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Ravell Call, Deseret News
FILE - Rep. Jason Chaffetz answers a question during a town hall meeting at Brighton High School in Cottonwood Heights on Thursday, Feb. 9, 2017.

SALT LAKE CITY — President Donald Trump gave a shoutout to a former Utah congressman who defended his being open to foreign opposition research on his political opponents.

"Thank you Jason Chaffetz!" Trump tweeted, along with a video clip of Chaffetz on Fox News.

"This faux, this fake outrage from the left and the media is just part of a pattern here," said Chaffetz, a Fox News contributor. "They are faking the idea that they are exasperated by the president's answer. Of course he can listen."

Also, Rep. Chris Stewart, R-Utah, said it would be "foolish" for a president not to accept credible information from a foreign ally.

Evan Vucci, Associated Press
FILE - President Donald Trump speaks during a meeting with governors on "workforce freedom and mobility" in the Cabinet Room of the White House, Thursday, June 13, 2019, in Washington. (AP Photo/Evan Vucci)

Outrage, however, isn't just coming from Democrats or the press.

Sen. Mitt Romney, R-Utah, was among a number of Republicans who lashed out at Trump over his comments.

“Accepting the work product of a foreign government or the effort of a foreign government to try and influence an election of one candidate or another? It simply strikes at the heart of our democracy,” Romney told Politico. “It’s wrong. It’s antithetical to our democratic principles.”

In an interview with ABC News' George Stephanopoulos on Wednesday, Trump said he’d likely take foreign dirt if offered and “go maybe to the FBI, if I thought there was something wrong.”

Cheryl Diaz Meyer, for the Deseret News
FILE - Senator Mitt Romney, R-Utah, attends the HELP Hearing: Implementing the 21st Century Cures Act on Capitol Hill in Washington, D.C., on March 26, 2019.

"I think maybe you do both. I think you might want to listen," Trump told Stephanopoulos. "There's nothing wrong with listening. If somebody called from a country — Norway — 'We have information on your opponent.' Oh. I think I'd want to hear it."

J. Scott Applewhite
Senate Judiciary Committee Chairman Sen. Lindsey Graham, R-S.C., gives an opening statement before swearing-in Attorney General William Barr to testify, on Capitol Hill in Washington, Wednesday, May 1, 2019. (AP Photo/J. Scott Applewhite)

On Friday, though, Trump said on "Fox and Friends" that “of course” he would alert the FBI in such a case, but only after reviewing the information “because if you don't look at it, you won't know it's bad.”

Sen. Lindsey Graham, R-S.C., one Trump's closest allies, urged him directly after the ABC News interview to rethink his willingness to use foreign opposition research, according to Politico.

“The law is pretty clear. You can’t take anything of value from a foreign government,” Graham said he told Trump. “He says, ‘I didn’t say I did.’ I said: ‘Sitting down and talking to somebody’s not a crime, but it’s probably not a good idea. … I don’t agree with you.’”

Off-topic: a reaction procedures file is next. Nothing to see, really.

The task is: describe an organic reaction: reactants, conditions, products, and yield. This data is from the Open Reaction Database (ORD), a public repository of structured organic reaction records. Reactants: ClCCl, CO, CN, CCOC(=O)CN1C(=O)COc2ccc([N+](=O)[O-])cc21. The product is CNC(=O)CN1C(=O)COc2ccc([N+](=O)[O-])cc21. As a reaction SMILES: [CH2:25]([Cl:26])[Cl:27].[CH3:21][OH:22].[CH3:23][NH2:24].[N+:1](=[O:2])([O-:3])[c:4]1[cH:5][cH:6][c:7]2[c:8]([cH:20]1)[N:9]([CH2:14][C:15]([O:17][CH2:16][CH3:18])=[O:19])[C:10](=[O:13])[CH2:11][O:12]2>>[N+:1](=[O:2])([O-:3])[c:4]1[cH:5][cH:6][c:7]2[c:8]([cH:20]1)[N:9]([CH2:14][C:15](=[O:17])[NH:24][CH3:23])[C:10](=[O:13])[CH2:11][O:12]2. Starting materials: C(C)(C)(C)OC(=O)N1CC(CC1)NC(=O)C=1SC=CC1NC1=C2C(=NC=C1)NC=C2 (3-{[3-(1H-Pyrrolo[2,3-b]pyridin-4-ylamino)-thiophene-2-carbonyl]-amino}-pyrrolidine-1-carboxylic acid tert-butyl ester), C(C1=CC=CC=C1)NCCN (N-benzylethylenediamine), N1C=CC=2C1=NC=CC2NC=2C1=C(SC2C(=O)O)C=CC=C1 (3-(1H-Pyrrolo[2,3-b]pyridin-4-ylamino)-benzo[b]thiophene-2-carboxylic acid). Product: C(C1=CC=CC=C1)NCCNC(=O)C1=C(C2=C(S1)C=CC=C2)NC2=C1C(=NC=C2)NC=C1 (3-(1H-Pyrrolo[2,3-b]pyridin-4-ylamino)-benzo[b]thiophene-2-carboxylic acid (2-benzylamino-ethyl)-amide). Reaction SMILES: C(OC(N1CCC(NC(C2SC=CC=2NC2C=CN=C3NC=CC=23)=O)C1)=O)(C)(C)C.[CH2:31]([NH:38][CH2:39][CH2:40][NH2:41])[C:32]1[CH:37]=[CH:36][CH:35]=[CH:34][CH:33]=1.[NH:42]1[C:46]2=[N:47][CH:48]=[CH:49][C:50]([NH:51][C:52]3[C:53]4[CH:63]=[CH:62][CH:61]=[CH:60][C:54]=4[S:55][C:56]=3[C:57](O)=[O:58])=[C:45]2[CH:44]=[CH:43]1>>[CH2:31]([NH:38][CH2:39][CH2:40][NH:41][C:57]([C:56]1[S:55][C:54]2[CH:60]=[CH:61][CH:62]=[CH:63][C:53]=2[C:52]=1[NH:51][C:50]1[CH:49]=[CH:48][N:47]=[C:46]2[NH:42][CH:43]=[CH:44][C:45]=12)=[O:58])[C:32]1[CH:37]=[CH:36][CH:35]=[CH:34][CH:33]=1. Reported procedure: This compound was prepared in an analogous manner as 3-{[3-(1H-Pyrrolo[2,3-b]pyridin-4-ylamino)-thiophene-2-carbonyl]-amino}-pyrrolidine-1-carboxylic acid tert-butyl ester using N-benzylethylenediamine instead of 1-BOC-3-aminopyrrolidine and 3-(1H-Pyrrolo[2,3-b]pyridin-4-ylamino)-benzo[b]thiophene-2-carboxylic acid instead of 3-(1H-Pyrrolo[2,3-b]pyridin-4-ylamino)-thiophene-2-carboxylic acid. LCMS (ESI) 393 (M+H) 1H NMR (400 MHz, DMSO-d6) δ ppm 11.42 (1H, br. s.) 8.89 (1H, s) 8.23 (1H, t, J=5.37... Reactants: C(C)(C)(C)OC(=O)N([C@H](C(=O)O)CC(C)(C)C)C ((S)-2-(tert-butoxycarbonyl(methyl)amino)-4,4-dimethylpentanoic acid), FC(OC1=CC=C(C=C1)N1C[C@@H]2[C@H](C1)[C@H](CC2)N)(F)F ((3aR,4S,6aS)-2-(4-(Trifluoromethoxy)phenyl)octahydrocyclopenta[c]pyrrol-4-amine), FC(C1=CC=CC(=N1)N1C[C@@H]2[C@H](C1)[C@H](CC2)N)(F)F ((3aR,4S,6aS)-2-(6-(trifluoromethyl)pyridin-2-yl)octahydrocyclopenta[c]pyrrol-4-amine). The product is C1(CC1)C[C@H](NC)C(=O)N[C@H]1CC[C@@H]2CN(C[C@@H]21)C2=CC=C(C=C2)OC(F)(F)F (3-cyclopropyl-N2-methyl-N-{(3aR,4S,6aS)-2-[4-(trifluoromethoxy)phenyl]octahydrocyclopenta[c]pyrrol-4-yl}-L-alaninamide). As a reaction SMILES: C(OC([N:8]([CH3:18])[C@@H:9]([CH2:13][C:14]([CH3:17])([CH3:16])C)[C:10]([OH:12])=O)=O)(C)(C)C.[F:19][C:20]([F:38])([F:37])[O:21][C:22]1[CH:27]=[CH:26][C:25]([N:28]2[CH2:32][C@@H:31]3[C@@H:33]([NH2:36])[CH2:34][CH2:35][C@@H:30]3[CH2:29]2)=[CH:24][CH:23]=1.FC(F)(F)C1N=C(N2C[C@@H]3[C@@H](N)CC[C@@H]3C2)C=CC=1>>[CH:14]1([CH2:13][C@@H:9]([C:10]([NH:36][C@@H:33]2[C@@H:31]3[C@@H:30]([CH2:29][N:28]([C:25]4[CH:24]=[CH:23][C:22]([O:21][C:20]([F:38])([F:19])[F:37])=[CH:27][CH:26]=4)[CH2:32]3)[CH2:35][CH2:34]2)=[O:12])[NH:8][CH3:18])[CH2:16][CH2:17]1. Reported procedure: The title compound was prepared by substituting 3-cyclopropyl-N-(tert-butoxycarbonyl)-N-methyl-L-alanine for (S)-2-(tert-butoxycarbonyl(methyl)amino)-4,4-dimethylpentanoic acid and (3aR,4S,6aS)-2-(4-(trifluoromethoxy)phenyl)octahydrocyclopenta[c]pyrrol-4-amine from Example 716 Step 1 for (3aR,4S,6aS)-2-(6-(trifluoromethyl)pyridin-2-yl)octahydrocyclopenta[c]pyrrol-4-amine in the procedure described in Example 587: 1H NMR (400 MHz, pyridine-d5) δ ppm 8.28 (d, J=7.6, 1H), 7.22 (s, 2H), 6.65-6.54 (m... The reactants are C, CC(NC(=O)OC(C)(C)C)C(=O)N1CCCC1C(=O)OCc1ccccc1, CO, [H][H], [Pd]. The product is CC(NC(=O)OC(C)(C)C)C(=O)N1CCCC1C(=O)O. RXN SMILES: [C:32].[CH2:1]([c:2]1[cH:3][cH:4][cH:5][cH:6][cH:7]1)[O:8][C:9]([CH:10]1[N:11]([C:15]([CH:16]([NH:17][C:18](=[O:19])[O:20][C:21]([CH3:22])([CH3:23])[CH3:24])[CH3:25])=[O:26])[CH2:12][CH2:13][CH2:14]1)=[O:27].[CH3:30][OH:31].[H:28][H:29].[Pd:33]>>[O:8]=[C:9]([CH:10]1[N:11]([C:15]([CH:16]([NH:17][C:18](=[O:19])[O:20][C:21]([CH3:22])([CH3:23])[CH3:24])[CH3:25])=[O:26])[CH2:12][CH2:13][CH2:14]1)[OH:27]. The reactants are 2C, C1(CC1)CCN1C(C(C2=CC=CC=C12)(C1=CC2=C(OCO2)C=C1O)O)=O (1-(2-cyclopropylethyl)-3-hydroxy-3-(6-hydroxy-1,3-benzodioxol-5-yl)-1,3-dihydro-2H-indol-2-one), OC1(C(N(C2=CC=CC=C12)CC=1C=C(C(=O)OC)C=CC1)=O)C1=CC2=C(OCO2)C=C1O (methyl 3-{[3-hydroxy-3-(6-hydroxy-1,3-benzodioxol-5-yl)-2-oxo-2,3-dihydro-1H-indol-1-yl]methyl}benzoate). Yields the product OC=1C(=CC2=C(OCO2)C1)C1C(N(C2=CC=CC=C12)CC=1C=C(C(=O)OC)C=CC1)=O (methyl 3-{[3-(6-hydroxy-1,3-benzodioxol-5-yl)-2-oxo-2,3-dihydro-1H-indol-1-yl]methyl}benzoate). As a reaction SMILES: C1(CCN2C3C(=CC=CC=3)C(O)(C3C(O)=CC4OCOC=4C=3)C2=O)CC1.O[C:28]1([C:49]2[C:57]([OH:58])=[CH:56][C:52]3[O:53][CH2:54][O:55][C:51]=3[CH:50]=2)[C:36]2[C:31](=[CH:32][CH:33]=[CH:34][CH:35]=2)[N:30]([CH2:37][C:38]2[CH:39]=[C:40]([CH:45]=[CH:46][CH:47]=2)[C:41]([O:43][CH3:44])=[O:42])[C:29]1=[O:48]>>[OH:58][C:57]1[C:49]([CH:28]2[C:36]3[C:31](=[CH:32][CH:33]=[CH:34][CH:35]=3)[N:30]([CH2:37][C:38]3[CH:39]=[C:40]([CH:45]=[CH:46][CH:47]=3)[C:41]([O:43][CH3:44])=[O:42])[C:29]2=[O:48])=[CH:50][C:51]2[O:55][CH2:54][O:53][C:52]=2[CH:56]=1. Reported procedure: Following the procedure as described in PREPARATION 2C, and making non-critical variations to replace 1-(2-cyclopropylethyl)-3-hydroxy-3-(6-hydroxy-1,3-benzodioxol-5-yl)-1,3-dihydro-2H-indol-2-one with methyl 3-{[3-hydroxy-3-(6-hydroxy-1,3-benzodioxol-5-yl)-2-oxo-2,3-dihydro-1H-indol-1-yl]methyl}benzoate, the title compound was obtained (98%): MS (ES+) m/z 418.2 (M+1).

Senate Minority Leader Chuck Schumer, D-N.Y., called it "disgraceful," according to Politico.

Stewart, a member of the House Intelligence Committee, said Friday a president accepting information from a foreign country depends on what it is and where it comes from.

"There might be valuable information that comes from one of our allies. If they look at it and it's credible, I think we'd be foolish not to take that information," he told Jim Sciutto on CNN.

Chaffetz said it's "just fine" that Trump said he would both listen and go to the FBI, and then later in the Stephanopoulos interview "maybe" go to the FBI. He said Hillary Clinton spent millions to engage a foreign national to dig up dirt on her opponent.

"The president isn't suggesting that he would proactively do that, but if somebody approached him, every single campaign I know of would listen to that material first. They absolutely would," he said.

Stewart, too, mentioned Clinton, telling CNN, "Don't you see the irony of those who criticizing the president for something he said and not criticizing Hilary Clinton and the Democrats for something they actually did?"

Chaffetz also responded to a tweet from Democratic presidential candidate Elizabeth Warren saying special counsel Robert Mueller's report made it clear that Trump welcomed foreign help, that he'd do it again and it's time to impeach him.

Darron Cummings
Democratic presidential candidate Sen. Elizabeth Warren, D-Mass., speaks at the RV/MH Hall of Fame and Museum, Wednesday, June 5, 2019, in Elkhart, Ind. (AP Photo/Darron Cummings)
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"For the president to say he would listen, they're going to impeach him for that?" he said. "You know what? I'm tired of the impeachment talk. If they're going to impeach him, go ahead and do it. Go ahead and look at the Mueller report because it exonerates the president."

Utah Democratic Rep. Ben McAdams said in a tweet he agrees with leaders who condemned Trump.

"Our President should never accept help from a foreign power to win an election and any meddling must be reported to law enforcement," he tweeted. "Americans, and only Americans, should choose our leaders. To do otherwise is unethical and illegal."